Randomized controlled trials.

  title={Randomized controlled trials.},
  author={Harald O. Stolberg and Geoffrey R Norman and Isabelle Trop},
  journal={AJR. American journal of roentgenology},
  volume={183 6},
receding articles in this series have provided a great deal of information concerning research design and methodology, including research protocols, statistical analyses, and assessment of the clinical importance of radiologic research studies. Many methods of research design have already been presented, including descriptive studies (e.g., case reports, case series, and cross-sectional surveys), and some analytical designs (e.g., cohort and case-control studies). Case-control and cohort… 

The Choice of Controls for Providing Validity and Evidence in Clinical Research

It is shown that 48 percent of the studies published in Plastic and Reconstructive Surgery that were required to have a control group failed to incorporate a well-defined control group.

Fundamentals Of Randomized Controlled Trials

The randomized controlled trial (RCT) is a form of study or scientific experiment in which people are allocated at random to receive one of several clinical interventions to test the safety and efficacy of any therapeutic or health care procedures.

A guide to do randomized controlled trials in the field of otolaryngology

A comprehensive review for RCT in otolaryngology discussing their importance, advantages, and drawbacks, types, steps, challenges, reporting their quality and their prevalence in the literature is given.


Various types of randomized controlled trials, their characteristics, the process of randomization, and advantages and drawbacks of randomizedcontrolled trials are reviewed with special emphasis on the latter.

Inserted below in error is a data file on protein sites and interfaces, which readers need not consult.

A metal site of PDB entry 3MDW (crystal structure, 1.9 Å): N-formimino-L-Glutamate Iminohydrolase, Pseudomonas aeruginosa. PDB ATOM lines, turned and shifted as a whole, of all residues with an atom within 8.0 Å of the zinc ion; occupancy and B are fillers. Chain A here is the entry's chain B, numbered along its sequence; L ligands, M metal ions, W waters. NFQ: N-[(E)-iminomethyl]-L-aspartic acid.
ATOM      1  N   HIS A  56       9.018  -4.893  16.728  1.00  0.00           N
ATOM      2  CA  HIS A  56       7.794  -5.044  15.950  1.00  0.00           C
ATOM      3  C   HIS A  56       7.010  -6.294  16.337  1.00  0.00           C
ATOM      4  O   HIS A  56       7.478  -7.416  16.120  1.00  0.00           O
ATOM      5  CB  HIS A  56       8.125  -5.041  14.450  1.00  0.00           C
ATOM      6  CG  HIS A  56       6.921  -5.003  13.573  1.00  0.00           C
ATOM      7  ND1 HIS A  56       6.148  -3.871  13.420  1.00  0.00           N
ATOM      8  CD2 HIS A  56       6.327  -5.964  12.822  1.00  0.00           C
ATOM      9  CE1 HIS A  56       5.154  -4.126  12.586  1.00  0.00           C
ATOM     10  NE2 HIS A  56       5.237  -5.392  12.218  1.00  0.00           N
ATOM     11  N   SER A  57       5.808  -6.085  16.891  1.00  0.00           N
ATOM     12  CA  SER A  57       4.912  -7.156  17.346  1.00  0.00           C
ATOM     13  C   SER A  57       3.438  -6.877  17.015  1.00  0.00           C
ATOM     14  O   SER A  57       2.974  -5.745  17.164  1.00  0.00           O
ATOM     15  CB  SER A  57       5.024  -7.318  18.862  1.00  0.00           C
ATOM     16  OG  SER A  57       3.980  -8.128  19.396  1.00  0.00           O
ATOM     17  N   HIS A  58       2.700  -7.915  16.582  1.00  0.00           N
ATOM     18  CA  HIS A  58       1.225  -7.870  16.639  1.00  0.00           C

In different subject areas, the application of blinding techniques and type of intervention are somewhat related to research methodology and medical ethics, and it seems that intervention type depends on subject area, and blinding technique is determined by the selected type of Intervention.

Quality of reports of randomized clinical trials in plastic surgery.

A survey of randomized clinical trials performed by plastic surgeons and published in the English language from 1966 to 2003 is presented, finding that high-quality trials and their reports should lead to better and more realistic estimates of treatment effects, more accurate Estimates of treatment efficacy, and greater acceptance of these results within the health care community.

History of controlled trials in medicine: real priorities are little-known. Report 3. Quasi-randomized and randomized trials in humans and animals

It was found that although the ideas of both designs are a thing of the past, the bulk of the tests were carried out in the 20th century, when both designs existed in parallel, and the alternate allocation was used nearly three times longer than randomization.

Randomized controlled trials